Hobbes logically argues from the premises of human nature–equal, egotistic, and competitive–to the resultant universal war. However, his controversial solution to escape the state of nature in the form of an absolute sovereign, in combination with Locke’s advocation of an optimistic view of humanity, create dubious impressions of the “Leviathan’s” soundness. Nonetheless, Hobbes’ creation of a social contract will undoubtedly influence many modern political philosophers. Works Cited Hobbes, Thomas. Leviathan, edited Edwin Curley.
Each theory offers reasons why state and people behave the way they do when confronted with questions such as power, anarchy, state interests and the cause of war. Realists have a pessimistic view about human nature and they see international relations as driven by a states self preservation and suggest that the primary objective of every state is to promote its national interest and that power is gained through war or the threat of military action. Liberalism on the other hand has an optimistic view about human nature and focuses on democracy and individual rights and that economic independence is achieved through cooperation among states and power is gained through lasting alliances and state interdependence.
A realist would posit that war is linked with human behavior, so wars are naturally occurring phenomena, and also that the system of anarchy resulting from the absence of a higher power leads to a state of war (Lisinkski). So realism offers a rather cynical explanation: we are destined to wage wars, since all politics is a struggle for both power and survival. Wars may be fought either to protect or expand security of... ... middle of paper ... ... but also than any other theory. Its focus on social factors and importance of ideas allows it to address problems that are not even in the scope of other theories. Additionally, the example of liberalism, Christianity, and socialism, among others, prove that ideas and ideologies can really change the world – as was already mentioned, a core belief of constructivism.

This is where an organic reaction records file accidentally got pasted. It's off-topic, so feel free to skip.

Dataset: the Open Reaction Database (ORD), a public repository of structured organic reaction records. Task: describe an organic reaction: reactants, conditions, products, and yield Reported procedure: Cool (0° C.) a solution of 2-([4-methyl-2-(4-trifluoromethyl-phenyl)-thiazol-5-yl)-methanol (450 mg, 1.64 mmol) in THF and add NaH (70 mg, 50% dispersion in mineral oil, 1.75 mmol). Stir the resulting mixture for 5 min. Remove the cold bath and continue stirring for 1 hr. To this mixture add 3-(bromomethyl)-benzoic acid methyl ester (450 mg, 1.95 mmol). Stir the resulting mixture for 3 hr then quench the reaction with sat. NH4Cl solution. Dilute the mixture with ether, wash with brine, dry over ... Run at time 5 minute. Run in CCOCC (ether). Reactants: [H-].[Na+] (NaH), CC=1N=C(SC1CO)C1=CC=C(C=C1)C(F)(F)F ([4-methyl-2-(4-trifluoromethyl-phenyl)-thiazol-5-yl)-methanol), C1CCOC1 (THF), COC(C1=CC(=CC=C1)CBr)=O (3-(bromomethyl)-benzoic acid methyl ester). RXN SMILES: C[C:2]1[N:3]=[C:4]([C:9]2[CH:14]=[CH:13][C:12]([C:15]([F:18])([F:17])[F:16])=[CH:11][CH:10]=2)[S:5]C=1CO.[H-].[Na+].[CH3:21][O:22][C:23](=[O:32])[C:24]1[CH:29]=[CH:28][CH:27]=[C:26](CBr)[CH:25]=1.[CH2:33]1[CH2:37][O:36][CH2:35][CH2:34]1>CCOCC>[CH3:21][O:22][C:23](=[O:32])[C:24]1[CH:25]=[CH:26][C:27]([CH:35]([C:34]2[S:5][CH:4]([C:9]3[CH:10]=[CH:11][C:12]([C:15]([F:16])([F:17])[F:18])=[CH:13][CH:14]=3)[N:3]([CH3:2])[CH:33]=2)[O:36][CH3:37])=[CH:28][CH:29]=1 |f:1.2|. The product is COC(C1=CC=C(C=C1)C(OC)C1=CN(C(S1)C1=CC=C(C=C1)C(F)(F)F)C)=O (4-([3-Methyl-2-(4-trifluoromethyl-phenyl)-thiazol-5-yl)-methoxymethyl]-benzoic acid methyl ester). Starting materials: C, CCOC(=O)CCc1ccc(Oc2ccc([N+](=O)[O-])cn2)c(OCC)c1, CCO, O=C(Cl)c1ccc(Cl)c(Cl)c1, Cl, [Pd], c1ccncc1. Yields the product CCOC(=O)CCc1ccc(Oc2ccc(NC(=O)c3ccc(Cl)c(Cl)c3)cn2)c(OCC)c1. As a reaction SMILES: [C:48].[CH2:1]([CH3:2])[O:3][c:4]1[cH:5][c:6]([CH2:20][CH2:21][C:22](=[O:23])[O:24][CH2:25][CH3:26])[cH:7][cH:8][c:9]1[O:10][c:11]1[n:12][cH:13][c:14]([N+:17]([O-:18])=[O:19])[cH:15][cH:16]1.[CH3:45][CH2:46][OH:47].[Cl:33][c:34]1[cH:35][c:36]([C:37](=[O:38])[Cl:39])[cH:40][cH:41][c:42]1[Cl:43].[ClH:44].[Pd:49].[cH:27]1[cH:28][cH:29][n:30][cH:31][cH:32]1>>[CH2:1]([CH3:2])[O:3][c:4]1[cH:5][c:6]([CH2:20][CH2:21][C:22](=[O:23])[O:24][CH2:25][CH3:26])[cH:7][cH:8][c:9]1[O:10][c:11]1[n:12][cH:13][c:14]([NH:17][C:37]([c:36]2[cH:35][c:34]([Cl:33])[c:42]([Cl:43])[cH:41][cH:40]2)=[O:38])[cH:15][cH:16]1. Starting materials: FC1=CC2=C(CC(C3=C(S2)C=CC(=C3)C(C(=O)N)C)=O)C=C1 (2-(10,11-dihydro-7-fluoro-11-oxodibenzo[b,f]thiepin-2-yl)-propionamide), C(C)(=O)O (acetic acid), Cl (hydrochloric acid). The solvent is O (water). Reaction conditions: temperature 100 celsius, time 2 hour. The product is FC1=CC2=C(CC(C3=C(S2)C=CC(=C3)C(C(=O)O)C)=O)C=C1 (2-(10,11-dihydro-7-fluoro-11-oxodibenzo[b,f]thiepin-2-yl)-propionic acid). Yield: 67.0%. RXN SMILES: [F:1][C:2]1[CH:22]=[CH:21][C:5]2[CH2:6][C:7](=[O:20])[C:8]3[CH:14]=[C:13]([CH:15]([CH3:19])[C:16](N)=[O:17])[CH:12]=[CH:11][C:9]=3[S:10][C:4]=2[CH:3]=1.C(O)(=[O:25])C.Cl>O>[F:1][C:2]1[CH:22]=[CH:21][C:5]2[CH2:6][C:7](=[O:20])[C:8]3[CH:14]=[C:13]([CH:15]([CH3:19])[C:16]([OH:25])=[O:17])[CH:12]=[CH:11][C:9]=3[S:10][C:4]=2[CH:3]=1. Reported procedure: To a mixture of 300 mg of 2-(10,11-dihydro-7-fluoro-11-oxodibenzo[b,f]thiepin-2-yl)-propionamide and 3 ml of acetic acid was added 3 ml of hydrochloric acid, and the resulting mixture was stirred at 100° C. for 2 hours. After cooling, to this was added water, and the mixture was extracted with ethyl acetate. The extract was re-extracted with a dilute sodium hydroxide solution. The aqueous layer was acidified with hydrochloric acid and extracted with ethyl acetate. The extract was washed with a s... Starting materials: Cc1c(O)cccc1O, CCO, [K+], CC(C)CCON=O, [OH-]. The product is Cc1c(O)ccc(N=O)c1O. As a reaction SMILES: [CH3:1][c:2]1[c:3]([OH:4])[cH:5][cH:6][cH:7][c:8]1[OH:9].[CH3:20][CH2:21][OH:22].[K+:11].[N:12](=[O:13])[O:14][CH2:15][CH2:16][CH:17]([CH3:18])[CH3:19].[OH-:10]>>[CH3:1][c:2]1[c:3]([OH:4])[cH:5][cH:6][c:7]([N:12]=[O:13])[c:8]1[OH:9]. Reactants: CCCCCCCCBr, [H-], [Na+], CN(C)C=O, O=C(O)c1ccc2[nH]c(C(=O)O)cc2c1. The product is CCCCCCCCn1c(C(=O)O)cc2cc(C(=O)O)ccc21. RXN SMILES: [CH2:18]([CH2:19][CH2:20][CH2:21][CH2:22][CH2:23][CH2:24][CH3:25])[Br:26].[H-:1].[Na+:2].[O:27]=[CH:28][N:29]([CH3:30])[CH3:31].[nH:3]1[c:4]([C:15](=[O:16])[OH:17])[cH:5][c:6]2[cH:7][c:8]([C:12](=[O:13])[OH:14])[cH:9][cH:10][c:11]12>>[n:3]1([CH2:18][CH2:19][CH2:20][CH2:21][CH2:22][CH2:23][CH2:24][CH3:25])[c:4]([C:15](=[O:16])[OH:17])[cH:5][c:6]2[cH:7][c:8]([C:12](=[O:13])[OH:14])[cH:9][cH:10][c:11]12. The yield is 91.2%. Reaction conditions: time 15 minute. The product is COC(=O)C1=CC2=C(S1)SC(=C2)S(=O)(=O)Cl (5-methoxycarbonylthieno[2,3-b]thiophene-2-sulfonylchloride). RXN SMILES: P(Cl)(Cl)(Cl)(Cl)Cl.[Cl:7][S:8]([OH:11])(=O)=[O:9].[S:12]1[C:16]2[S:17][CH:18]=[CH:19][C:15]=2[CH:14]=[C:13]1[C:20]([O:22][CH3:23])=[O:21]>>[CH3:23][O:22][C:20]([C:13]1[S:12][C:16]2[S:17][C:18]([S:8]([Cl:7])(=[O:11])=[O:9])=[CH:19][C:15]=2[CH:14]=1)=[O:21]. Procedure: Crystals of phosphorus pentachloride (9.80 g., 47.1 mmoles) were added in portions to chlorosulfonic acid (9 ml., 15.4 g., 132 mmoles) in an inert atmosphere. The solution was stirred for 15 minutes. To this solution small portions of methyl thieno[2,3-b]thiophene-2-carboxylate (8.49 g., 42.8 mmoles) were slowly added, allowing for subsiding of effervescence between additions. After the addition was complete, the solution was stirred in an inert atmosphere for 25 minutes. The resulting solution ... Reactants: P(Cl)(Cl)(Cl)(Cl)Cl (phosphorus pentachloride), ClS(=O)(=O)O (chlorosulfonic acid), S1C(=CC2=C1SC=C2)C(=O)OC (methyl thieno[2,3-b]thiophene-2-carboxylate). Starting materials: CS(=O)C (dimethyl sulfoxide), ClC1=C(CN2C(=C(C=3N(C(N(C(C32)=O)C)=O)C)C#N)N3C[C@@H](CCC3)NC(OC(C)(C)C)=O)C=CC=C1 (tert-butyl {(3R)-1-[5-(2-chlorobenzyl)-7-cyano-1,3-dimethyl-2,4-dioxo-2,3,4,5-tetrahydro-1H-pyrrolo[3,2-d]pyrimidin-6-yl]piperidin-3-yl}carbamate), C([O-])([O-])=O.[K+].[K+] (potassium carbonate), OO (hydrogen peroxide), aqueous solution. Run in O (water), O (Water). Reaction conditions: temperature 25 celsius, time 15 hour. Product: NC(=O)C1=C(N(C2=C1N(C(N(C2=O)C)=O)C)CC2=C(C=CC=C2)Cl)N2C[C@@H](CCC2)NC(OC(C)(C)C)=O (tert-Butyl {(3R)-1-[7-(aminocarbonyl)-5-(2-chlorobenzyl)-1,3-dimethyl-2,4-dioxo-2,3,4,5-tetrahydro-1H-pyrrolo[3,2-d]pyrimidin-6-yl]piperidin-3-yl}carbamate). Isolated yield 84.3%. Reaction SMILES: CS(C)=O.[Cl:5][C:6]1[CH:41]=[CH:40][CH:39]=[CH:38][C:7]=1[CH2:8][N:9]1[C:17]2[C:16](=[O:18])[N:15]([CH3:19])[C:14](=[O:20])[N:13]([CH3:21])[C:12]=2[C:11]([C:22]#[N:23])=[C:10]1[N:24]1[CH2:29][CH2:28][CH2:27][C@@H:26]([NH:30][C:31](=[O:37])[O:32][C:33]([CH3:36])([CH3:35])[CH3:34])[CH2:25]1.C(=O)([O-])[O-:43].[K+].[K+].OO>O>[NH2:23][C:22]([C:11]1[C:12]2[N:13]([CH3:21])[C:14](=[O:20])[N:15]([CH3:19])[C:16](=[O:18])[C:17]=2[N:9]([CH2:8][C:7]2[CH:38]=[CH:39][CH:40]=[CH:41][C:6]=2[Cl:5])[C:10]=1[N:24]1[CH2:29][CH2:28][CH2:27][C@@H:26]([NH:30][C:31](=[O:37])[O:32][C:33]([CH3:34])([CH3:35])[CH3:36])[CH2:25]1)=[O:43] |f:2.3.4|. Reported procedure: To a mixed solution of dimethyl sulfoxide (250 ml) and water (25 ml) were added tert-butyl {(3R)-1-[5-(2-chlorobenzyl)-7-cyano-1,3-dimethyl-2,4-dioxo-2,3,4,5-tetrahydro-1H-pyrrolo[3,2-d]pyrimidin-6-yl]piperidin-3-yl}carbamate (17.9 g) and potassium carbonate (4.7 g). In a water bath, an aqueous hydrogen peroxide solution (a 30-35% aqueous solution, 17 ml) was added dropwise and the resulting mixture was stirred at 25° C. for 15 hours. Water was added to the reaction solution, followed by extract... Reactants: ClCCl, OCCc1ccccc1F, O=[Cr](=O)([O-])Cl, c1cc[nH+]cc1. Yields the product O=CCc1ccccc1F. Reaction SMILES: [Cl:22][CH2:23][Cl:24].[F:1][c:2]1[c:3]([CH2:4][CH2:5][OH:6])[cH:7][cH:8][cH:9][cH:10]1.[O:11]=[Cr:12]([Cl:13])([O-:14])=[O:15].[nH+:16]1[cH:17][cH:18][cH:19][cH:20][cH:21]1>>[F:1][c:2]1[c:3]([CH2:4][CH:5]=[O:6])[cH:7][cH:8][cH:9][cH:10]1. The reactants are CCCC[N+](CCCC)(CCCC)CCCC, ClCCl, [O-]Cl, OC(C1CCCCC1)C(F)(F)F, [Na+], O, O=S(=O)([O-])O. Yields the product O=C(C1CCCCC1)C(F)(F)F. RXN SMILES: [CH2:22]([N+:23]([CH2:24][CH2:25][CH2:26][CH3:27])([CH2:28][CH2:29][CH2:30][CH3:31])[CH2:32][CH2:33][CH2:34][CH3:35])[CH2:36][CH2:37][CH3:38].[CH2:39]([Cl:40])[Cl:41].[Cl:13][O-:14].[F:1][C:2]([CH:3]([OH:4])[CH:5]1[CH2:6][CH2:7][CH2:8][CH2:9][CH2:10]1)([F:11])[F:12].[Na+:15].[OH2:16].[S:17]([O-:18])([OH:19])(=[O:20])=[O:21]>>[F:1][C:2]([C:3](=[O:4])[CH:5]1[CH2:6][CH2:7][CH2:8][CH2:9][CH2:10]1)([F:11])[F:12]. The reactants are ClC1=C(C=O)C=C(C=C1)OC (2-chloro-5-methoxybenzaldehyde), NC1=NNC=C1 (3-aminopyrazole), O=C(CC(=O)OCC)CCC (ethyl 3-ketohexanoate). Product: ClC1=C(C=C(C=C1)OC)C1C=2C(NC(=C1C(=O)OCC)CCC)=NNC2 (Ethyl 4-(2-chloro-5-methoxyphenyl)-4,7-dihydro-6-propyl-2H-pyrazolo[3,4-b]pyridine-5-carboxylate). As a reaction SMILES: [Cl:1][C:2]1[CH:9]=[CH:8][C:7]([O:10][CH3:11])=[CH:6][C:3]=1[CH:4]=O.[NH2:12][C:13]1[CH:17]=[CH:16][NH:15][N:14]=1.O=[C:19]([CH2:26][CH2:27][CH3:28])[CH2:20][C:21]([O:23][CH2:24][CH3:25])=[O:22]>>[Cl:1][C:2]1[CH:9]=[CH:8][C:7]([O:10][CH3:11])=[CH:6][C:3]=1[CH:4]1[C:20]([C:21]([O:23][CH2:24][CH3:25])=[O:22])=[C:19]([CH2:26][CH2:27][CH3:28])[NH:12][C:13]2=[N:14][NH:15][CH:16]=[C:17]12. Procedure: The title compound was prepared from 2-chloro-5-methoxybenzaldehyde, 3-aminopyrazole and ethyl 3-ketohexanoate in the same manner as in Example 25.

Machiavelli reverses the conventional understanding of war as a necessary, but not definitive, element of the development of states, and instead asserts that successful war is the very foundation upon which all states are built. Much of The Prince is devoted to describing exactly what it means to conduct a good war: how to effectively fortify a city, how to treat subjects in newly acquired territories, and how to prevent domestic insurrection that would distract from a successful war. But Machiavelli’s description of war encompasses more than just the direct use of military force, it comprises international diplo... ... middle of paper ... ...oodwill is never absolute. While Machiavelli backs up his political arguments with concrete historical evidence, his statements about society and human nature sometimes have the character of assumptions rather than observations. He concludes that with so many wretched men around virtue is hard to create in oneself.
Each definition has its strengths and weaknesses, but often is the culmination of the writer's broader philosophical positions. For example, the notion that wars only involve states-as Clausewitz implies-belies a strong political theory that assumes politics can only involve states and that war is in some manner or form a reflection of political activity. 'War' defined by Webster's Dictionary is a state of open and declared, hostile armed conflict between states or nations, or a period of such conflict. This captures a particularly political-rationalistic account of war and warfare, i.e., that war needs to be explicitly declared and to be between states to be a war. We find Rousseau arguing this position: "War is constituted by a relation between things, and not between persons…War then is a relation, not between man and man, but between State and State…" (The Social Contract).